Arthur Rotatori: Well, what is the definition? What makes a Controllable Electronic Record, a Controllable Electronic Record?
Marshall Grodner: Well, what you have to do, and actually what they’ve done, is make a common definition that applies basically to documents of title, electronic money, and electronic records with regard to “controllable.” And basically, there is a system which gives you the exclusive power to control it. And by control, I mean, give yourself all the benefits of ownership of it, as well as the rights to transfer it. And the system has to be able to do that and distinguish between, you have control of this digital asset, and another person has control of the other asset. So it’s really an exclusive basis. You can think of it as your car. I have my car, my certificate of title. I have the exclusive right to drive it, use it, and sell it, or grant my lender a security interest in it. And that’s sort of what exclusivity is, but it’s applied to digital assets.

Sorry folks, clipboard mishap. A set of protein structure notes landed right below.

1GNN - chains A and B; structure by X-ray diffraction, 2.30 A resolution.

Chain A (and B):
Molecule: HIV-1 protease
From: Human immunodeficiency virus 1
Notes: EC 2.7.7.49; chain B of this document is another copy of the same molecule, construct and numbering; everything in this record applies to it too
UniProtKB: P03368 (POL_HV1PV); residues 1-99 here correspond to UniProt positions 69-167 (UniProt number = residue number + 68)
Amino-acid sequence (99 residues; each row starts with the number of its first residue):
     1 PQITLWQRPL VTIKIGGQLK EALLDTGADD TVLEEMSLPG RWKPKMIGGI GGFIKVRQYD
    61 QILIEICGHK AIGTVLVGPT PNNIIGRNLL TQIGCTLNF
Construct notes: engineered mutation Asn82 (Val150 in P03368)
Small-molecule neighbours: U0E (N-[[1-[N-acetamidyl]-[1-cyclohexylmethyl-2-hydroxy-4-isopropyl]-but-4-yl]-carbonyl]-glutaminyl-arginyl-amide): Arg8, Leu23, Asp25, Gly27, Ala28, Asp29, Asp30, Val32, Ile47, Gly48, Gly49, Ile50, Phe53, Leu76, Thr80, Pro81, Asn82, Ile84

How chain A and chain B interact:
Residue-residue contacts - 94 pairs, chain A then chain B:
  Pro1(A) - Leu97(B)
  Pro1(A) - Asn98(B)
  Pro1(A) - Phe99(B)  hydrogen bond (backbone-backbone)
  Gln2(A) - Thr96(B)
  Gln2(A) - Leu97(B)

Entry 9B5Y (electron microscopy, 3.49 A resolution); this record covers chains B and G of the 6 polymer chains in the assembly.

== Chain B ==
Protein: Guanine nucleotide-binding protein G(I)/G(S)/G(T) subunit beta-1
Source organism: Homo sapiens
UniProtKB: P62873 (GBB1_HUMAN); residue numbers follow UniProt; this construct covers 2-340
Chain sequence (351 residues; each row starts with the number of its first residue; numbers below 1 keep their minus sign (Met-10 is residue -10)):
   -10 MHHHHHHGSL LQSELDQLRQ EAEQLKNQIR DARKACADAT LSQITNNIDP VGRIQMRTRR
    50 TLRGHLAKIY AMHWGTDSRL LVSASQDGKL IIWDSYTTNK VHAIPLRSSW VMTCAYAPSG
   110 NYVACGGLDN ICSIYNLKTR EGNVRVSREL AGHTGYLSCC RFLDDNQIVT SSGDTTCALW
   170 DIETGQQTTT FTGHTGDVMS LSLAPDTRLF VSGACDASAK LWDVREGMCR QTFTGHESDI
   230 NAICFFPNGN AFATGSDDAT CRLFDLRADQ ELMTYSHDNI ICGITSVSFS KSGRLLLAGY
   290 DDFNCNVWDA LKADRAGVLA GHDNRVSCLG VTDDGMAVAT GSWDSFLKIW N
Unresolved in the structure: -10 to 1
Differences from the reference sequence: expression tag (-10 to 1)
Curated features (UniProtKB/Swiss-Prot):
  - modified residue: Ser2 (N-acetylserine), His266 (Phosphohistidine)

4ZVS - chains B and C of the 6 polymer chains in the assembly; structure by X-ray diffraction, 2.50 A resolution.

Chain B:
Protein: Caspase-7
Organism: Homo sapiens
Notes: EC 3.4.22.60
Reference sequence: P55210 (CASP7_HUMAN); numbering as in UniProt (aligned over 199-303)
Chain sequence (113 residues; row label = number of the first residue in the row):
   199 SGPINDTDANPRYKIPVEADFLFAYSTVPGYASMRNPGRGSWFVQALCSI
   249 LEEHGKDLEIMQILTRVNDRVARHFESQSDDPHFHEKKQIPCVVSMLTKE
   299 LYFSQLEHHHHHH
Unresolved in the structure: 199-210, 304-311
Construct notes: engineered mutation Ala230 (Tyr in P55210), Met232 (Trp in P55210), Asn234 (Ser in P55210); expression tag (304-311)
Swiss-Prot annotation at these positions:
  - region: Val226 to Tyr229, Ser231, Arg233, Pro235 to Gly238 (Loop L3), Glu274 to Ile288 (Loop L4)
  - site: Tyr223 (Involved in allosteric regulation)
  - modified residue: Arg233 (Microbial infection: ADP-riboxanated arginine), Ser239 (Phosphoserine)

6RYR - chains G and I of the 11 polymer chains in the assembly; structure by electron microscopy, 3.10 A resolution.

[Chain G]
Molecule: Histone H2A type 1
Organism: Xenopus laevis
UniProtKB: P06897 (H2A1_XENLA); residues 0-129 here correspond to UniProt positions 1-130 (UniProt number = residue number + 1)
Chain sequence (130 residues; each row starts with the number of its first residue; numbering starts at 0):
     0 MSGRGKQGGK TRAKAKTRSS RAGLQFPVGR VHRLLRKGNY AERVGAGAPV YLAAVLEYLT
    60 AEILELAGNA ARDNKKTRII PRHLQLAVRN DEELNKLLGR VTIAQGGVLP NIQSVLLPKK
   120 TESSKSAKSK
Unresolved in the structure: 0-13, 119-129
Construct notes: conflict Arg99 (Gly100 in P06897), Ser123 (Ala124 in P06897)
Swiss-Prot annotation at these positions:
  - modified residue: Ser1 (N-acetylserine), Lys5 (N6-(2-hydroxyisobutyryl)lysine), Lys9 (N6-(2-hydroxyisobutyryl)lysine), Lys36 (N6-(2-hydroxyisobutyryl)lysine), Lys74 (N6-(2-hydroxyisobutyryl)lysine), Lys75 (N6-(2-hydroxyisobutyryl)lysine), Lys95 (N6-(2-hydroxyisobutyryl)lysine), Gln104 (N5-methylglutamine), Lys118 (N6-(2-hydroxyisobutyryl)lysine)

Arthur Rotatori: Now you mentioned control. And when I heard that, I was reminded of what we are used to in Article 9, for example, with electronic chattel paper and the concept of control. Is it the same thing, or if not, how does it differ? And do any of these changes also change Article 9?
Marshall Grodner: Yes. The answer is yes. Control is sort of a concept that originally originated in Article 8, dealing with securities, where there are certain intangible assets that you can’t take possession of. So this was sort of a way to import possession to tangible assets that started in Article 8, was imported to Article 9 in the 2001 amendments, I believe. And now it’s expanded to cover all these digital assets. And again, control is sort of like ownership. Or it can also be used if a secured party, a lender, has control over it, over a digital asset, it’s like having a security interest in tangible personal property.
Arthur Rotatori: And these amendments, I guess, didn’t just create Article 12, but they made some changes to Article 9. So Article 9 and Article 12 will work well together?